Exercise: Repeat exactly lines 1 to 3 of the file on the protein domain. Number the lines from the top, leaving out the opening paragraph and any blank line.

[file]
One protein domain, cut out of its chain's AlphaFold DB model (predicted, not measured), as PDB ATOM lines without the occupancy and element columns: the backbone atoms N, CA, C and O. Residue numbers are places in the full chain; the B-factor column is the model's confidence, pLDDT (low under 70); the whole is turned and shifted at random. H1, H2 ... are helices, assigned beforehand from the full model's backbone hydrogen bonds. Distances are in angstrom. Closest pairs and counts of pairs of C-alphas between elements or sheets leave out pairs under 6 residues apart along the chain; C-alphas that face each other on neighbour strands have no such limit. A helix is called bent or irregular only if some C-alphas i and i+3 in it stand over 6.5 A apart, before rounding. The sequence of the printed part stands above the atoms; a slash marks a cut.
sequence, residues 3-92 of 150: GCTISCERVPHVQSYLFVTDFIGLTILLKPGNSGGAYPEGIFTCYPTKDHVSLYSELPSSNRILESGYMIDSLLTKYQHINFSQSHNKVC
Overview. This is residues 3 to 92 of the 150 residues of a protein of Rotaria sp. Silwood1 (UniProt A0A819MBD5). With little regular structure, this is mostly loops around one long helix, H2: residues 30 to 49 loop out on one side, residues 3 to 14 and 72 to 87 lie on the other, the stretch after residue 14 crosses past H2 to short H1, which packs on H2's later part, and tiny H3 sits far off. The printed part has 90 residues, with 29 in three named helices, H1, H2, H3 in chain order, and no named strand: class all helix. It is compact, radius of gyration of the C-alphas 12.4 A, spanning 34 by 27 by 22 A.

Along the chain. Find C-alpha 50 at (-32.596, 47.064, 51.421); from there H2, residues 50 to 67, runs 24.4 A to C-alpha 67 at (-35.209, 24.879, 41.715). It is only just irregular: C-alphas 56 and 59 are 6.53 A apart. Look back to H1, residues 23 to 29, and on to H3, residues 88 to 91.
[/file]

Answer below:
sequence, residues 3-92 of 150: GCTISCERVPHVQSYLFVTDFIGLTILLKPGNSGGAYPEGIFTCYPTKDHVSLYSELPSSNRILESGYMIDSLLTKYQHINFSQSHNKVC
Overview. This is residues 3 to 92 of the 150 residues of a protein of Rotaria sp. Silwood1 (UniProt A0A819MBD5). With little regular structure, this is mostly loops around one long helix, H2: residues 30 to 49 loop out on one side, residues 3 to 14 and 72 to 87 lie on the other, the stretch after residue 14 crosses past H2 to short H1, which packs on H2's later part, and tiny H3 sits far off. The printed part has 90 residues, with 29 in three named helices, H1, H2, H3 in chain order, and no named strand: class all helix. It is compact, radius of gyration of the C-alphas 12.4 A, spanning 34 by 27 by 22 A.

Along the chain. Find C-alpha 50 at (-32.596, 47.064, 51.421); from there H2, residues 50 to 67, runs 24.4 A to C-alpha 67 at (-35.209, 24.879, 41.715). It is only just irregular: C-alphas 56 and 59 are 6.53 A apart. Look back to H1, residues 23 to 29, and on to H3, residues 88 to 91.